Popularity of tuna pushes it to extinction
As tuna has damn good taste it is demanded all over the world which eventually pushes it towards the brink of extinction.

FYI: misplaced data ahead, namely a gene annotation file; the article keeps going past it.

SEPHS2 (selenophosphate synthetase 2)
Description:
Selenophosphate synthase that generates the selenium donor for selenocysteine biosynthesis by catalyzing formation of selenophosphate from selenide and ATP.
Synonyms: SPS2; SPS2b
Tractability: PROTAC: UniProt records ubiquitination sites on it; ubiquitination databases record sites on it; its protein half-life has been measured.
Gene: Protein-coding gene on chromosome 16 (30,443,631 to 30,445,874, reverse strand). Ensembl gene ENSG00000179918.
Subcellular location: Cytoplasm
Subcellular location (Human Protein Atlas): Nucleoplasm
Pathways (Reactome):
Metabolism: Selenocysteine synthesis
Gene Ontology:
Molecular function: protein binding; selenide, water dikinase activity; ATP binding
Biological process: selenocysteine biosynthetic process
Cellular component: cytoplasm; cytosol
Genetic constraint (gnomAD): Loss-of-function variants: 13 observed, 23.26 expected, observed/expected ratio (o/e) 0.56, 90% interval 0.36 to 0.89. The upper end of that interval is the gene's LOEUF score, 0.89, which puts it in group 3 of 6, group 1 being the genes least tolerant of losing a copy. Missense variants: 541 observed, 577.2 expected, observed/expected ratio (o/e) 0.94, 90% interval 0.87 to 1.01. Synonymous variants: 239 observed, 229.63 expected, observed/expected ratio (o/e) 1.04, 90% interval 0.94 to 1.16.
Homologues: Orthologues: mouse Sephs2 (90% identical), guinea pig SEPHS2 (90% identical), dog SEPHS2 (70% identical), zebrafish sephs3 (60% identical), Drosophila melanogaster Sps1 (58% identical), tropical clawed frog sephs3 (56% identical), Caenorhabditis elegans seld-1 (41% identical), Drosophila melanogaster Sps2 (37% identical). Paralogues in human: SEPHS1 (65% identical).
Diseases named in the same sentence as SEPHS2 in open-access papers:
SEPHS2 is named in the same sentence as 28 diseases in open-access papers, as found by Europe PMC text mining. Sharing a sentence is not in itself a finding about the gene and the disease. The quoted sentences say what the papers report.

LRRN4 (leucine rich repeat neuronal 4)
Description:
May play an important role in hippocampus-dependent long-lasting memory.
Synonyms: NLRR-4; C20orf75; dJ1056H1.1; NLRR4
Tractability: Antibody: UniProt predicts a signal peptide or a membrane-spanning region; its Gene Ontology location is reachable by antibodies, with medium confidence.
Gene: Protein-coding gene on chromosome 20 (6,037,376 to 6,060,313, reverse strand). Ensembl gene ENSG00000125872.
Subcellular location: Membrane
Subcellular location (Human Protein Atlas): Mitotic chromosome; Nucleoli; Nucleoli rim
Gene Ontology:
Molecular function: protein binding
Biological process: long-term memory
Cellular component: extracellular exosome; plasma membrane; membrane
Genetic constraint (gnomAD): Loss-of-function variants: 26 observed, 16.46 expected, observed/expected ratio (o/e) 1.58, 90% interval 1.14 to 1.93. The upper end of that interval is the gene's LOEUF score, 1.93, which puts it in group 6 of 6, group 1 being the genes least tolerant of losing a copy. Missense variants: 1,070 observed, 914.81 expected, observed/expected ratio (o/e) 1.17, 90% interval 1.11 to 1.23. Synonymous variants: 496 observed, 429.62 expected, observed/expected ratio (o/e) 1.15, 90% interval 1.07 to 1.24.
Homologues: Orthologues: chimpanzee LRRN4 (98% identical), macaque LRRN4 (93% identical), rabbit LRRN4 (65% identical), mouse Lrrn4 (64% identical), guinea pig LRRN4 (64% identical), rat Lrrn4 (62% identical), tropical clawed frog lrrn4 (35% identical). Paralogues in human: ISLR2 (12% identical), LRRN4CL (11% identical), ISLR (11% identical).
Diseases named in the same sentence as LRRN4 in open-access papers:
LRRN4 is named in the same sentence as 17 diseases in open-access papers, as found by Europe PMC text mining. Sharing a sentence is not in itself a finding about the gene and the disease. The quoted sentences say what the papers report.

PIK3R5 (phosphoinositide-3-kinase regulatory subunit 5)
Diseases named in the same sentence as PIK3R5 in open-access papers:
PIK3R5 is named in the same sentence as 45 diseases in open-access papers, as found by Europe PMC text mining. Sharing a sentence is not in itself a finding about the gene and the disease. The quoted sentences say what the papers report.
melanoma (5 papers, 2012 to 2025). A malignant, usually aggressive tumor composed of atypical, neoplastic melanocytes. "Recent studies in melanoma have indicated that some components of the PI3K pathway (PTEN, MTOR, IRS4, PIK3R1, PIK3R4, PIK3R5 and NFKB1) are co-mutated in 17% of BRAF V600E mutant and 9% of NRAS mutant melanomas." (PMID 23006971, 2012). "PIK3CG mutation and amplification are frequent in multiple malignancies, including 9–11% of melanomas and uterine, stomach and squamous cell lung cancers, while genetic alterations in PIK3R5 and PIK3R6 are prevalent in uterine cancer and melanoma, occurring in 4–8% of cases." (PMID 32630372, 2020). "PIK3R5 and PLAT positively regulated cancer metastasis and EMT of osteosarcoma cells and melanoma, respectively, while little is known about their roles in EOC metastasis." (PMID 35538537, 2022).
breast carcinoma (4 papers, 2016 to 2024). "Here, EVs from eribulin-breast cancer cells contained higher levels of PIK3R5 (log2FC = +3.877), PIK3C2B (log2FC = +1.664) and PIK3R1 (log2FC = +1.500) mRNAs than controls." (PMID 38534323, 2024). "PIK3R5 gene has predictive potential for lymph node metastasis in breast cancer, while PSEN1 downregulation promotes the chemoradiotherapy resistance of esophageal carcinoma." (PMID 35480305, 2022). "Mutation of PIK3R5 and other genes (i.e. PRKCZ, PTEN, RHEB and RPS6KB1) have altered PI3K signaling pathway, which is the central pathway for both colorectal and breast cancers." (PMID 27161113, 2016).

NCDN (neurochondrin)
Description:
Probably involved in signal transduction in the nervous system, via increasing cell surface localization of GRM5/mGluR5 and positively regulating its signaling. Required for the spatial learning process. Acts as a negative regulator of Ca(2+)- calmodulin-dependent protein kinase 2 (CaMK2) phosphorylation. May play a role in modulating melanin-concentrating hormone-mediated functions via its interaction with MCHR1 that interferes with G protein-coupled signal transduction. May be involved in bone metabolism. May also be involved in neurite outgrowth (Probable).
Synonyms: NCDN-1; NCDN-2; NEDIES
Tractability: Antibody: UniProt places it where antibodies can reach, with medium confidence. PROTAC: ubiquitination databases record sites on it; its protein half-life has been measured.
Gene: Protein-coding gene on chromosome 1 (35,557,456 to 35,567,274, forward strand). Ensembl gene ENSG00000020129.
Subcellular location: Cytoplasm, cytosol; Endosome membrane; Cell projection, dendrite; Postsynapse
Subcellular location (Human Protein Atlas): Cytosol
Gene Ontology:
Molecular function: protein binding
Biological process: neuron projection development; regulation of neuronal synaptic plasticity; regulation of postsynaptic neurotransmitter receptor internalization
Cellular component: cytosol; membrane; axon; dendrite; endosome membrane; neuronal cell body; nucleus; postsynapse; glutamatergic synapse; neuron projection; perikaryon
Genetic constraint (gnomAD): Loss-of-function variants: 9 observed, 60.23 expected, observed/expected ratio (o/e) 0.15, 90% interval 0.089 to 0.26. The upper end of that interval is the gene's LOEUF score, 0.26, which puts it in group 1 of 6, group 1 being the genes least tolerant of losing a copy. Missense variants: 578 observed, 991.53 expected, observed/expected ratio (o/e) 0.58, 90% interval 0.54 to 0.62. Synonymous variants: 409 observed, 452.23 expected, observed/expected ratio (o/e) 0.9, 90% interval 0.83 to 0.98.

It is evident that tuna is the most popular food fish on Earth, whether it is used for sushi in Japan or sandwiches in the U.S. And it is the popularity that pushing some species toward extinction, including the noble bluefin. Richard Ellis' enlightening new saga â€œTuna: A Love Story" (Alfred A. Knopf, 291 pages, $27.95) is well accounted the journey of it. Ellis, of New York City, is the respected author of a dozen sea-centric books and an acclaimed artist of marine subjects, including the art on the cover of his new book. He wrote that much of â€œTuna" centers on the plight of the bluefin. This largest species, with the darkest flesh, is so coveted in Japan for sushi and sashimi that virtually all of the bluefin caught around the world ends up catching a flight to Tokyo. He added that the large bluefin there, ranging in size from hundreds of pounds to more than a half-ton, are sold at a rate of 1,000 per day, a rate that no longer can be sustained.IN his book Ellis documents the surprising rise of tuna farming to meet this demand. But bluefin cannot be raised from eggs (unlike salmon) and the catching of immature bluefin to be raised in floating pens short-circuits the life cycles of this imperiled beauty of the marine world.
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